Some years ago, Suellen, Elliot, and I flew from Los Angeles to Sydney, Australia — a long, somewhat dreary, overnight flight with several hundred people on a jumbo jet. The flight was smooth and uneventful with one bizarre exception. About six hours into the flight — as we were all trying to sleep — the plane’s oxygen masks suddenly deployed and fell into our laps. Nothing seemed wrong. There was no noise or bumping or vibration or swerving. Just oxygen masks in our laps. We woke up, looked around at the other passengers, concluded that nothing was wrong … and ignored the masks.
It turned out that we were right. The pilot announced that someone had “pushed the wrong button” in the cockpit and released the masks. He advised us to ignore the masks which we were already successfully doing. Later in the flight, I spoke with a flight attendant who told me she was shocked that none of the passengers had followed the “proper procedures” and donned the masks. I said that it seemed obvious that it wasn’t an emergency. She asked, “How did you know that?” I said, “By looking at the other passengers. Nobody was scared.”
I was reminded of this incident as I was re-reading (yet again) a chapter in Robert Cialdini’s book, Influence. Our little adventure on the airplane was a classic example of social proof. When we’re in an ambiguous situation and not sure what’s happening, one of the first things we do is to look at other people. If they’re panicking, then maybe we should too. If they’re calm, we can relax.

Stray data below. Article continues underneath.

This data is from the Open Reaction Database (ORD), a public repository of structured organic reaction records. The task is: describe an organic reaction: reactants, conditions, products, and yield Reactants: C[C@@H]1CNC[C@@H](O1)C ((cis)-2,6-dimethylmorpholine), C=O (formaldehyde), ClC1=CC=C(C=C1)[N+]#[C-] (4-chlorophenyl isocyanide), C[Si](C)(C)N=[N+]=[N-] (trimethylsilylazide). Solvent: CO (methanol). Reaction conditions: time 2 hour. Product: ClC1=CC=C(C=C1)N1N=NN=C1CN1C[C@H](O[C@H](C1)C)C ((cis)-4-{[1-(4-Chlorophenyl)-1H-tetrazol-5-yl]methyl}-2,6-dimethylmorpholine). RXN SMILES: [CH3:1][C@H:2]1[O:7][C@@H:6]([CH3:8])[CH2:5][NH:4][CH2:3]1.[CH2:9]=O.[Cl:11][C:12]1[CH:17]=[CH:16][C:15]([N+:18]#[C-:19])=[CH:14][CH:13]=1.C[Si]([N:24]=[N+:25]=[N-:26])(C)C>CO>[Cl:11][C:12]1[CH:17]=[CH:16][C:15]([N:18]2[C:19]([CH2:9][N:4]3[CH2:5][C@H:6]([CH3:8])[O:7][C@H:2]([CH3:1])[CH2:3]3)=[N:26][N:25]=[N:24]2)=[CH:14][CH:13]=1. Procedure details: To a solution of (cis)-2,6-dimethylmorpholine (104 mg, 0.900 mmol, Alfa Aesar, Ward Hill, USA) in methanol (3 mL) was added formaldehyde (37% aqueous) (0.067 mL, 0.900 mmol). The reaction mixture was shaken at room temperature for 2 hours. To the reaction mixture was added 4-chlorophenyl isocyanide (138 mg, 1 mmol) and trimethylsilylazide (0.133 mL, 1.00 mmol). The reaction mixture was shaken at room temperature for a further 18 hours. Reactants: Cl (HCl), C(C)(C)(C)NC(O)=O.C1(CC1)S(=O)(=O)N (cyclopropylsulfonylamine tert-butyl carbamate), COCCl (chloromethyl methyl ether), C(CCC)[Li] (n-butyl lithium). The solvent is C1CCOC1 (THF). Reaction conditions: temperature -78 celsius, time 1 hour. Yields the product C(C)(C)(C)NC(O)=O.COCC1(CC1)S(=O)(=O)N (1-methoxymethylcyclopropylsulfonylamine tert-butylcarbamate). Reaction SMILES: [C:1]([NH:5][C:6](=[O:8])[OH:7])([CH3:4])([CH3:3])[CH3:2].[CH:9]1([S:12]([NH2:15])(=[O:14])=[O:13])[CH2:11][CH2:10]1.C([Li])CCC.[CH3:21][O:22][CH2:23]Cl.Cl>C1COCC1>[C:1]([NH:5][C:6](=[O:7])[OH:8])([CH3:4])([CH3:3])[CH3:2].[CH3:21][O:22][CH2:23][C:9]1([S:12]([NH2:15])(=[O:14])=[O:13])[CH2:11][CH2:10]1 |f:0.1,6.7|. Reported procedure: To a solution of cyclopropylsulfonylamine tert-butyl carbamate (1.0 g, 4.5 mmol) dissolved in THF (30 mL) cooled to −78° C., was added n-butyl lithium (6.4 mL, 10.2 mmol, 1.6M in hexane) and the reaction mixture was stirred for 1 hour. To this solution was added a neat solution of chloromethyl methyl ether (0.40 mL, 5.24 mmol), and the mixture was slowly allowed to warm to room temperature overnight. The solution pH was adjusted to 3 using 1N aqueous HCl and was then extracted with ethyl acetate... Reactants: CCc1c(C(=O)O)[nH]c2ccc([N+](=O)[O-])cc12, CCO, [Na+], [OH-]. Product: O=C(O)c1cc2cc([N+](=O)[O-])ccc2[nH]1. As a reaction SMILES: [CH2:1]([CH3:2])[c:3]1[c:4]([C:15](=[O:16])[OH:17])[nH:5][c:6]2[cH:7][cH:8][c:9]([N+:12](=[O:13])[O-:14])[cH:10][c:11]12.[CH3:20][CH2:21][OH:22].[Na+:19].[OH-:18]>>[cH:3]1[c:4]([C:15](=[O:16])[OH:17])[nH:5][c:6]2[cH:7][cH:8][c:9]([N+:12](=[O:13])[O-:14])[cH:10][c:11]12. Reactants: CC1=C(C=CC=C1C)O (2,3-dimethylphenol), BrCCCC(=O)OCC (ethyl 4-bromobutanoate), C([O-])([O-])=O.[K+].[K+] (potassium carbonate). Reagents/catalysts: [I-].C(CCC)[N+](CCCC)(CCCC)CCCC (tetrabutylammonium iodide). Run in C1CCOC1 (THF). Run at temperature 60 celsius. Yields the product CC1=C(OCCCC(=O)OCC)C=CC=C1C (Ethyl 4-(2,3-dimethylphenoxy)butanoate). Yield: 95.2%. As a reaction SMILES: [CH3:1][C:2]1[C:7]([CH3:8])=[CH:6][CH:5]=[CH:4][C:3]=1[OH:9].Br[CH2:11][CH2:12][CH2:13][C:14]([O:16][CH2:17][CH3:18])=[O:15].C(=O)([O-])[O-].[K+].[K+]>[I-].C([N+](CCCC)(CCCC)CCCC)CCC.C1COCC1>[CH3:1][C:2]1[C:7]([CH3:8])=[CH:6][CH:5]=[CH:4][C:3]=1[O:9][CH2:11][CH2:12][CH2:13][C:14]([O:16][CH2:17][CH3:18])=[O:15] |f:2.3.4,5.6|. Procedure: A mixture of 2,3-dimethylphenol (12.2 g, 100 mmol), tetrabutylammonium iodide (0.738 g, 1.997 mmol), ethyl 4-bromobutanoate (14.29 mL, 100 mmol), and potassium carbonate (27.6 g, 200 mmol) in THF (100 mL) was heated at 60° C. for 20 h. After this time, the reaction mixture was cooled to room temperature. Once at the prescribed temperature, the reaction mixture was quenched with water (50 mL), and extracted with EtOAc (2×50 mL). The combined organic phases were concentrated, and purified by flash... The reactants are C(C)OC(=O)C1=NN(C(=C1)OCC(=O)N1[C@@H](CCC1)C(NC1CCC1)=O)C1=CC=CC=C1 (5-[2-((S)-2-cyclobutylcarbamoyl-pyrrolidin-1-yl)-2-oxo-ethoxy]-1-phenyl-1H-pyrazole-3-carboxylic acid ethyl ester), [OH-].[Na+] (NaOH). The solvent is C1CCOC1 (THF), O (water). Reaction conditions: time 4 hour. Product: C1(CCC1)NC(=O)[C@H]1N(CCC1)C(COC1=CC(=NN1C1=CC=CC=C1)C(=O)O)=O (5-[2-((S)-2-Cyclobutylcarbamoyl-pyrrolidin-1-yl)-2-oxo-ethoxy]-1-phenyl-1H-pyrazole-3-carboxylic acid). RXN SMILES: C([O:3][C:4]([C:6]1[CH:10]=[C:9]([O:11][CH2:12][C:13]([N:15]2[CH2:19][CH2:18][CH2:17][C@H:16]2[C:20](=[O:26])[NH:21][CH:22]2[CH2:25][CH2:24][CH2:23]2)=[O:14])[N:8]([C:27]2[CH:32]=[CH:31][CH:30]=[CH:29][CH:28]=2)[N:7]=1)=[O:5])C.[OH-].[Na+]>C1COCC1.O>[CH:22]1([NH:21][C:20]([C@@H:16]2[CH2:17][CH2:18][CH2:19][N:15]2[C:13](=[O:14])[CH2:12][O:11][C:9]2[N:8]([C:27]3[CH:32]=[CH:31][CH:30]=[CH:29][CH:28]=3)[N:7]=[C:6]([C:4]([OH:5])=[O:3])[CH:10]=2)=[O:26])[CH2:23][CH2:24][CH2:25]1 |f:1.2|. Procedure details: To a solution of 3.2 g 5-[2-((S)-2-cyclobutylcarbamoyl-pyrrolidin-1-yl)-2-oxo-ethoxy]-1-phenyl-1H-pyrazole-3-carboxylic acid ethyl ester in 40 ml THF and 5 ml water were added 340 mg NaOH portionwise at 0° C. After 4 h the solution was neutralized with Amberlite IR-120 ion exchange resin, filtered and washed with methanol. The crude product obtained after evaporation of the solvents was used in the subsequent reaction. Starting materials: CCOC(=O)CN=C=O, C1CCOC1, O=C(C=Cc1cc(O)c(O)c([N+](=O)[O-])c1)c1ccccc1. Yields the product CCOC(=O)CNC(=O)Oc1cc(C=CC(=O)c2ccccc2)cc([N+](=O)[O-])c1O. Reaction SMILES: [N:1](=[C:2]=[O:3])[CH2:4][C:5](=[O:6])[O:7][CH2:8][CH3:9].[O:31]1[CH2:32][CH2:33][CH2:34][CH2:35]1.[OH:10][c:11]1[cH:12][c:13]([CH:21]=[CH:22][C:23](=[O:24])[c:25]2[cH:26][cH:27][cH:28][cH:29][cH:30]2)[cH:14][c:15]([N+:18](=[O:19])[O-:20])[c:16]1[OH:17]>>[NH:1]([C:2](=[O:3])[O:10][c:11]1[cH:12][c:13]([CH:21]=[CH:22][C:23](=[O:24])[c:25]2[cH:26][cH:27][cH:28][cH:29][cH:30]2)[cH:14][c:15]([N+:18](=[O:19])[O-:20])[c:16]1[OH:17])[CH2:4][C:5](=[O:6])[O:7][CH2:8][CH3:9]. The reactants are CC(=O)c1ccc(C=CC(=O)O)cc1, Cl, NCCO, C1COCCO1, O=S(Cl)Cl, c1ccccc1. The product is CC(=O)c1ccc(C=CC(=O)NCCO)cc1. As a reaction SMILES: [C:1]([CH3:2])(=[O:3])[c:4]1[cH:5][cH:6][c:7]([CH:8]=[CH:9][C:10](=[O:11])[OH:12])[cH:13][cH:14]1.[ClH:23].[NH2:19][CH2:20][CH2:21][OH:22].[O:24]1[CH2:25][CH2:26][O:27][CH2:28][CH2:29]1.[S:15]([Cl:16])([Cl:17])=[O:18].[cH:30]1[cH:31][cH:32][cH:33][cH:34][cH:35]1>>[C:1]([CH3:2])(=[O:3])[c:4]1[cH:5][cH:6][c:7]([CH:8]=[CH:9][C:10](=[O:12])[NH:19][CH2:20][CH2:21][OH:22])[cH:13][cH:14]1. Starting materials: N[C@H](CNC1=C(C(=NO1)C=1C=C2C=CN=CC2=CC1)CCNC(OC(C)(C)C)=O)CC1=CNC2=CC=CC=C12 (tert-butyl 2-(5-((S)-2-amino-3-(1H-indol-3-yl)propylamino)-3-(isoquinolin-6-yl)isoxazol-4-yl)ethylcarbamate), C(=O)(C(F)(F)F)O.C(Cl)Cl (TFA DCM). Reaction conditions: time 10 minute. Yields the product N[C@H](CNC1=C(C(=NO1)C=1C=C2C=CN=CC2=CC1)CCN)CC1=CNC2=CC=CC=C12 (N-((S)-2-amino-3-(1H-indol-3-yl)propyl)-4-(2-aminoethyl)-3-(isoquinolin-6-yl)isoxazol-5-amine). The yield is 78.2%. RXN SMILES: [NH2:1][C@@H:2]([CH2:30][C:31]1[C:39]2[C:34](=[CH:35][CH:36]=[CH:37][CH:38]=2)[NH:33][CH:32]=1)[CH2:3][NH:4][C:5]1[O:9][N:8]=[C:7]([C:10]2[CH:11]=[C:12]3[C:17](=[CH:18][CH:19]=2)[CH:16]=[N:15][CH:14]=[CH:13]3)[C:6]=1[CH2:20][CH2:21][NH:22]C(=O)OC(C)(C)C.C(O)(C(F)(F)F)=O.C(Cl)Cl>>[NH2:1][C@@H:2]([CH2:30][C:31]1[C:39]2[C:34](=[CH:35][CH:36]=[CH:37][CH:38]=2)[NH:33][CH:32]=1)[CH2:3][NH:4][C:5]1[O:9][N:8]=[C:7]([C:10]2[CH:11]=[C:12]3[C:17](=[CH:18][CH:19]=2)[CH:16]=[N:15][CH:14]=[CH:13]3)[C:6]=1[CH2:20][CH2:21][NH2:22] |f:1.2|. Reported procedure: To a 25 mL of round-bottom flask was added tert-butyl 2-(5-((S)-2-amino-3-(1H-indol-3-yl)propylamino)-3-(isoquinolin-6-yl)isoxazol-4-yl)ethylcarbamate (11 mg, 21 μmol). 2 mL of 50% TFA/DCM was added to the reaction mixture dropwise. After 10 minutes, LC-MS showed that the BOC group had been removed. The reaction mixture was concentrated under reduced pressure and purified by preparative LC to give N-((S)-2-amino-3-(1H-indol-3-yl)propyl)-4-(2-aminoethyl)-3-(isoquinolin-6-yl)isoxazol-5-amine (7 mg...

Cialdini points out that social proof affects us even when we’re aware of it. The example? Laugh tracks on TV. We all claim to dislike laugh tracks and also claim that they have no effect on us. But experimental research suggests otherwise. When people watch a TV show with a laugh track, they laugh longer and harder than other people watching the same show without the track. We realize that we’re being manipulated but we still succumb. According to Cialdini, the effect is more pronounced with bad jokes than with good ones. If so, Seth McFarlane clearly needed a laugh track at this year’s Academy Awards.
Cialdini refers to one of the problems of social proof as pluralistic ignorance. I looked around at other people on the airplane and they seemed calm and unfazed. At the same time, they were looking at me and I seemed … well, calm and unfazed. As I looked at them, I thought, “No need to get excited”. As they looked at me, they thought the same. None of us knew what was really going on but we were influencing each other to ignore a potentially life-threatening emergency.
Cialdini argues that pluralistic ignorance makes “safety in numbers” meaningless. (See also my post on the risky shift). Cialdini cites research on staged emergencies — a person apparently has an epileptic seizure. The person is helped “…85 percent of the time when there was a single bystander present but only 31 percent of the time with five bystanders present.” A single bystander seems to assume “if in doubt, help out”. Multiple bystanders look at each other and conclude that there’s no emergency.
So, what to do? If you have to have a heart attack, do it when only one other person is around.